UN Warns of Currency Wars and Show of Protectionism if Trade War Persists
The United Nations warned in a report that the world might encounter currency wars, widespread protectionism, and billion-dollar losses if the trade conflicts between the U.S. and China persists.
The report was published by the UN Conference on Trade and Development (UNCTAD) on Monday. It also said that while some countries would see a surge in exports, negative global effects were likely to dominate.
China and the United States have been engaged in trade conflict since early 2018. In September, the U.S. increased tariff by 10 percent on around $200 billion of Chinese imports, and it planned to increase those rates to 25 percent in January. However, the head of the two Governments agree to adopt a freeze the increment until March 1, and in the meantime, they are supposed to have talks.
As per the UN report, continuing or increasing tariffs between the two superpowers would have an unavoidable impact on the “still fragile” global economy, including disturbances in commodities, financial markets, and currencies.
UNCTAD’s report said, “One major concern is the risk that trade tensions could spiral into currency wars, making dollar-denominated debt more difficult to service, another worry is that more countries may join the fray and that protectionist policies could escalate to a global level.”
Generally, a currency war occurs when nations depreciate the value of their national currency deliberately for stimulating their economies.
The report also noted that protectionist policies usually hurt weaker economies the most, while moves like tit-for-tat of the trade giants will have a domino effect affecting other dependent countries.
The report noted, “Tariff increases penalize not only the assembler of a product but also suppliers along the chain.”
UNCTAD said the Chinese exports affected by the United States’ tariff measures are likely to hit East Asian value chains the most, and it is estimated to be around $160 billion.
Out of the total $250 billion worth of exports which is subject to U.S. tariffs, about 82 percent will be covered by other countries. And 12 percent is expected to be retained by the Chinese firms only. And a mere 6 percent would be captured by U.S. firms.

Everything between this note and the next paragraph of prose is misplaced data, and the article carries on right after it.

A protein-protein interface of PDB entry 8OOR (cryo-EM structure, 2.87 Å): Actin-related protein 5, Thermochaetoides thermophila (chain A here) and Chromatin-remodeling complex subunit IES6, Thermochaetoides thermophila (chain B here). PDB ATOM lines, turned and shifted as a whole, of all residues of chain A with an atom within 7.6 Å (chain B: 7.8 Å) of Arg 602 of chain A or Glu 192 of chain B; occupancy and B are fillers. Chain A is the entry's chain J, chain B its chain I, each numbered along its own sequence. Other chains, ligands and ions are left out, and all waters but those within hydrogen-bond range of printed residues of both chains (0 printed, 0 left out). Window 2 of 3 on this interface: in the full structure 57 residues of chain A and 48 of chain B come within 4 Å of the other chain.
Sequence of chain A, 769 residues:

The same way, of the U.S. exports to China which is subject to Chinese tariff, about 85 percent would be covered by other countries, as per the study. U.S. firms, however, will retain less than 10 percent of exports. And the Chinese firms would capture around 5 percent.
The countries which are expected to benefit from the scuffle are those capable of replacing American and Chinese firms. EU exports would be getting $70 billion from U.S. – China trade war. And the major economies like Japan, Mexico, and Canada would each gain around $20 billion.
However, the countries which are going to see the highest change in their export share are Australia, Brazil, and India.
Pamela Coke Hamilton, head of UNCTAD’s international trade division, said at a press conference on Monday, “Because of the size of their economies, the tariffs imposed by the United States and China will inevitably have significant repercussions on international trade.”
“While bilateral tariffs are not very effective in protecting domestic firms, they are valid instruments to limit trade from the targeted country. The effect of U.S. & China tariffs would be mainly distortionary. U.S. & China bilateral trade will decline and be replaced by trade originating in other countries.”